In the attorney general’s 28-page complaint filed with the pollution control board, several permits were issued for the use of or disposal of various types of waste at the Murdock Mine site, including a National Pollutant Discharge Elimination System permit in 2010 that allowed the discharge of “acid mine drainage” from the mine site into an unnamed tributary to Brushy Fork. The NPDES permit limits the levels of iron, manganese, sulfates and total suspended solids in the discharge and requires monitoring and reporting of the discharge.
But, according to the complaint, Alpena stockpiled and stored those permitted waste materials, including coal combustion waste, sludge, pollution control waste and industrial process waste in ways that have created a water pollution hazard.
The complaint alleges water and air pollution. In regard to air pollution, the complaint states that since assuming responsibility for the reclamation of the Murdock Mine site, Alpena has allowed the emission of dust and unpleasant odors through its storage, handling, disposal and use of wastes. The complaint adds that the dust and odors have occurred frequently during 2011 and 2012, “and in sufficient quantities and of such characteristics and duration as to be injurious to health, or to unreasonably interfere with the enjoyment of life or property by neighboring residents.”
And in regard to the water pollution allegation, the complaint describes the following alleged violations:
— Since February 2007, “Alpena has caused or allowed discharge of contaminants from the Murdock Mine site to the unnamed tributary to Brushy Fork so as to cause or tend to cause water pollution. These repeated discharges from the Murdock Mine site have likely created a nuisance or rendered such waters harmful or detrimental or injurious to agricultural, recreational, or other legitimate uses, or to livestock, wild animals, birds, fish or other aquatic life.”
— Since at least February 2007, Alpena has caused or allowed the discharge of solids, floating debris, visible scum or sludge solids from the Murdock Mine site to the unnamed tributary to Brushy Fork, causing “offensive conditions.”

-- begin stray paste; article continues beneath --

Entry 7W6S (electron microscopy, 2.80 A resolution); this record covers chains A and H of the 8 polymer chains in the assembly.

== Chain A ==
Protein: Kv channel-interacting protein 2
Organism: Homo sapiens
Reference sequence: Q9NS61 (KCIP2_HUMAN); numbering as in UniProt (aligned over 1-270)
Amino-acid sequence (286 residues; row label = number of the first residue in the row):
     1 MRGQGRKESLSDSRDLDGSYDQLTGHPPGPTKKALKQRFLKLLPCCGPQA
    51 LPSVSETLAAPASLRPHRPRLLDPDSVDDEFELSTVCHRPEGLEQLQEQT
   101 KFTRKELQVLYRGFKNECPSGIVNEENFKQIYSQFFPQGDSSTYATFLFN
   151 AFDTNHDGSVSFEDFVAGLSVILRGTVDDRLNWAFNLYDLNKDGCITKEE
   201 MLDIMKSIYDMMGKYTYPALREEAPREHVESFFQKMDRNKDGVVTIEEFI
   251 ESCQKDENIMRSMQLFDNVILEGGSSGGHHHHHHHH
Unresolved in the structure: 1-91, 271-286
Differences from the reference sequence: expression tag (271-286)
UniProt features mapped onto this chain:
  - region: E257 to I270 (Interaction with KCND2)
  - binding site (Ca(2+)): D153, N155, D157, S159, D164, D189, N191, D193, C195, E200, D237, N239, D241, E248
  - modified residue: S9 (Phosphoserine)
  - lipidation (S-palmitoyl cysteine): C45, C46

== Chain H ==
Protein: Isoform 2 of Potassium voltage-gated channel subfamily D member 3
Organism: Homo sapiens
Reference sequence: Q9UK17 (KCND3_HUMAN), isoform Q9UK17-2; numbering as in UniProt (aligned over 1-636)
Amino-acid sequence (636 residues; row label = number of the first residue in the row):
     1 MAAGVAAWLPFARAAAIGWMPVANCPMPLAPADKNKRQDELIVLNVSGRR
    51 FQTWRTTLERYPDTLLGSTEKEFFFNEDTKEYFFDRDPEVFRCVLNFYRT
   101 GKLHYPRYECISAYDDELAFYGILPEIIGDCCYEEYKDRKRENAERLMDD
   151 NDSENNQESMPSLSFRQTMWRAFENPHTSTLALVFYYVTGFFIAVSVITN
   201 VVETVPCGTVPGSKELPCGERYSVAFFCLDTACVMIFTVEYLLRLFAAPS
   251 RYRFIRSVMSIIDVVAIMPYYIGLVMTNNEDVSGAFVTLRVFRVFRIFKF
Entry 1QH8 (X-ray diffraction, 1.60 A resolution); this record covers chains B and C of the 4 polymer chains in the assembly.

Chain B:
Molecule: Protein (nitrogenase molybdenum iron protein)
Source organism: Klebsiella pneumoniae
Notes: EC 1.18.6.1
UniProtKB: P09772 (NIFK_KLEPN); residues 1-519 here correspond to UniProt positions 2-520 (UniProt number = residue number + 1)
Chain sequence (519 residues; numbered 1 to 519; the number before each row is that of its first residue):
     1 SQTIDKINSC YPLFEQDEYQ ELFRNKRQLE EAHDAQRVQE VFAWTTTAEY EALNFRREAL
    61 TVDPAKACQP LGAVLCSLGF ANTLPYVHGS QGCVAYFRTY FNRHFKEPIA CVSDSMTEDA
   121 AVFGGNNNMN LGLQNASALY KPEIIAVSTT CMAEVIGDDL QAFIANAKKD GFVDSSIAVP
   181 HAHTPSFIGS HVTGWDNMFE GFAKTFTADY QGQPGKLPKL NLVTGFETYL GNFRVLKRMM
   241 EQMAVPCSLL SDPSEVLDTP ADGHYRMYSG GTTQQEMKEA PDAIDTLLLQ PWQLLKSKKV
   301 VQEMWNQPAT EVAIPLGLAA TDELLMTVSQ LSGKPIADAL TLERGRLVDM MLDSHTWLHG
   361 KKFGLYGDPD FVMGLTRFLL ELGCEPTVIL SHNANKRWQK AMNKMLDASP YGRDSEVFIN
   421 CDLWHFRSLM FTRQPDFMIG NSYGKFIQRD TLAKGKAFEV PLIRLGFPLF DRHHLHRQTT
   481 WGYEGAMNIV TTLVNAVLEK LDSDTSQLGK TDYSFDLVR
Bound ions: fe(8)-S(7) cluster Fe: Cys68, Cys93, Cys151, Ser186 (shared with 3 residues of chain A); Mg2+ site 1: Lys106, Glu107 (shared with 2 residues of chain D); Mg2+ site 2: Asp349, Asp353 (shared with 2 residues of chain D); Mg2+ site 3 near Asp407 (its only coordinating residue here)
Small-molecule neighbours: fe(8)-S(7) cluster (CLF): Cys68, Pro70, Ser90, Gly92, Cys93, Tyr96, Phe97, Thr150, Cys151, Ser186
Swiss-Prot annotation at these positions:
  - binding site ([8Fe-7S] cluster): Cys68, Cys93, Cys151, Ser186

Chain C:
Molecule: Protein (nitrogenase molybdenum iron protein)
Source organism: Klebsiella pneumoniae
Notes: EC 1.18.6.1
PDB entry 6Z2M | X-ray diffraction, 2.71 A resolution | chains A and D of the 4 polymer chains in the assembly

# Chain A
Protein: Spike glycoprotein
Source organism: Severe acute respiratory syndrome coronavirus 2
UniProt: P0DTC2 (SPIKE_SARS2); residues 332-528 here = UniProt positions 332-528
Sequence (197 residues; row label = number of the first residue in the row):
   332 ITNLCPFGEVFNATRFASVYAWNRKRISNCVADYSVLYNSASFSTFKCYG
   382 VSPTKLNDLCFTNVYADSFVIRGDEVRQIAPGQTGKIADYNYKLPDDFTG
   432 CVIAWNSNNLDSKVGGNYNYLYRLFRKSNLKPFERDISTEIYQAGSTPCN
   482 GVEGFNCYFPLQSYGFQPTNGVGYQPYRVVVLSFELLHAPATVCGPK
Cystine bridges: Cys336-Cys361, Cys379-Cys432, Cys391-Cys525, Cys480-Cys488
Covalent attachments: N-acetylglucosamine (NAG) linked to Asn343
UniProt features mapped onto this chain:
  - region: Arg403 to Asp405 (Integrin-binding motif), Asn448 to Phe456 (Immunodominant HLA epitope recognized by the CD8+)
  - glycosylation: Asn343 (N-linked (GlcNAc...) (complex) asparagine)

— Since at least October 2004, “Alpena has caused or allowed contaminated water from the Murdock Mine site’s collection system to pond, or pool, near the border of the site in such a place and manner so as to create a water pollution hazard.”
— Alpena has accepted more than 12,000 tons of bio-solids material from the Urbana Champaign Sanitary District when its permit allows only 12,000 tons.
— Alpena has failed to submit required annual and quarterly reports.
— Since at least February 2007, Alpena has discharged contaminants from the Murdock Mine site to the tributary to Brushy Fork without complying with the NPDES permit.
Connie Newman, spokeswoman with the state pollution control board, said she could not comment specifically on the complaint against Alpena.
She said the board will review the complaint, ensure it meets all technical legal requirements, and if it does, will accept the complaint.
And if the matter is not settled by the two parties, then a “court-like” hearing process will begin that includes discovery and the presentation of witnesses and evidence by both sides. Eventually, a hearing officer turns over a completed record of the case, which is reviewed by the pollution control board, and the board makes a final determination.